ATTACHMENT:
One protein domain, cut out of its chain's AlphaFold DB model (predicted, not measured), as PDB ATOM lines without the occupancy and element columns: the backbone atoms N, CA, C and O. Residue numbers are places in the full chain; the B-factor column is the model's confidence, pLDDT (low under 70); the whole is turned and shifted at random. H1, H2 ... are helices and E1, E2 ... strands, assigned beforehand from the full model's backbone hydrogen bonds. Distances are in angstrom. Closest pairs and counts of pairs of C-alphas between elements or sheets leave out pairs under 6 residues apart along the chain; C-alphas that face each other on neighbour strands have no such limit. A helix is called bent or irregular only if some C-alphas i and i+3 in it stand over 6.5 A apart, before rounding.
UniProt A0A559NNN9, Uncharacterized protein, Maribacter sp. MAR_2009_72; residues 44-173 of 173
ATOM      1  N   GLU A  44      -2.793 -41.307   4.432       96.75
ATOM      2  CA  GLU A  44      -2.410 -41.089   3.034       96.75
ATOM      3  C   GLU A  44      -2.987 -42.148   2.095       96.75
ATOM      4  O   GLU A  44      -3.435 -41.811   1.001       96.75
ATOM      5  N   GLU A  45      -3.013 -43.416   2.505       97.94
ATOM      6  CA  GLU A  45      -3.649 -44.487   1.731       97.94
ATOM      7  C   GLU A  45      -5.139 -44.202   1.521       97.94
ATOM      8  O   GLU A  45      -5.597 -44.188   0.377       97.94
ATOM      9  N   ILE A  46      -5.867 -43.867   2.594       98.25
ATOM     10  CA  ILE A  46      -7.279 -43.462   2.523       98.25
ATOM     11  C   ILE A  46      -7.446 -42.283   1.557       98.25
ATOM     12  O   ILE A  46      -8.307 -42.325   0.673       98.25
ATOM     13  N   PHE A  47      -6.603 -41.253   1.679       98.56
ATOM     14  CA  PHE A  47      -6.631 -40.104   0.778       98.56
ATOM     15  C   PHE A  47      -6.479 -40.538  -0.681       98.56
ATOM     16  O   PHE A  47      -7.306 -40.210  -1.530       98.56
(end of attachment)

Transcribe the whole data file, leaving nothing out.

One protein domain, cut out of its chain's AlphaFold DB model (predicted, not measured), as PDB ATOM lines without the occupancy and element columns: the backbone atoms N, CA, C and O. Residue numbers are places in the full chain; the B-factor column is the model's confidence, pLDDT (low under 70); the whole is turned and shifted at random. H1, H2 ... are helices and E1, E2 ... strands, assigned beforehand from the full model's backbone hydrogen bonds. Distances are in angstrom. Closest pairs and counts of pairs of C-alphas between elements or sheets leave out pairs under 6 residues apart along the chain; C-alphas that face each other on neighbour strands have no such limit. A helix is called bent or irregular only if some C-alphas i and i+3 in it stand over 6.5 A apart, before rounding.
UniProt A0A559NNN9, Uncharacterized protein, Maribacter sp. MAR_2009_72; residues 44-173 of 173
ATOM      1  N   GLU A  44      -2.793 -41.307   4.432       96.75
ATOM      2  CA  GLU A  44      -2.410 -41.089   3.034       96.75
ATOM      3  C   GLU A  44      -2.987 -42.148   2.095       96.75
ATOM      4  O   GLU A  44      -3.435 -41.811   1.001       96.75
ATOM      5  N   GLU A  45      -3.013 -43.416   2.505       97.94
ATOM      6  CA  GLU A  45      -3.649 -44.487   1.731       97.94
ATOM      7  C   GLU A  45      -5.139 -44.202   1.521       97.94
ATOM      8  O   GLU A  45      -5.597 -44.188   0.377       97.94
ATOM      9  N   ILE A  46      -5.867 -43.867   2.594       98.25
ATOM     10  CA  ILE A  46      -7.279 -43.462   2.523       98.25
ATOM     11  C   ILE A  46      -7.446 -42.283   1.557       98.25
ATOM     12  O   ILE A  46      -8.307 -42.325   0.673       98.25
ATOM     13  N   PHE A  47      -6.603 -41.253   1.679       98.56
ATOM     14  CA  PHE A  47      -6.631 -40.104   0.778       98.56
ATOM     15  C   PHE A  47      -6.479 -40.538  -0.681       98.56
ATOM     16  O   PHE A  47      -7.306 -40.210  -1.530       98.56